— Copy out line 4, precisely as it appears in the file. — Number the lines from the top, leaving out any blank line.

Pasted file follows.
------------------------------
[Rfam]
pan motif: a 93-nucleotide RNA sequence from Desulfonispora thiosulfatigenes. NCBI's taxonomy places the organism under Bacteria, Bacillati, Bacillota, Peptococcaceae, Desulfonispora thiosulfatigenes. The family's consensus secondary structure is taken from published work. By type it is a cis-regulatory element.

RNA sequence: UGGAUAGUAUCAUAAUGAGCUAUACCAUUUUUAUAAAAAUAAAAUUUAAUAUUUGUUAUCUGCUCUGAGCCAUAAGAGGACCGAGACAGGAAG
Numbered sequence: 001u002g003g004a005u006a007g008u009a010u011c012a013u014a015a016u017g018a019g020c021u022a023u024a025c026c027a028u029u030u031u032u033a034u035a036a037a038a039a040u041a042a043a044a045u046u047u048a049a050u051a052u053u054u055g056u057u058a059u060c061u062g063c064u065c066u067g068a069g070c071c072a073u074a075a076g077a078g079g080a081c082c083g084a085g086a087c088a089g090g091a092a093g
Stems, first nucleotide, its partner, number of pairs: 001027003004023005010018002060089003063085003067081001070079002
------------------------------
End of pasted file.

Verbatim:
Numbered sequence: 001u002g003g004a005u006a007g008u009a010u011c012a013u014a015a016u017g018a019g020c021u022a023u024a025c026c027a028u029u030u031u032u033a034u035a036a037a038a039a040u041a042a043a044a045u046u047u048a049a050u051a052u053u054u055g056u057u058a059u060c061u062g063c064u065c066u067g068a069g070c071c072a073u074a075a076g077a078g079g080a081c082c083g084a085g086a087c088a089g090g091a092a093g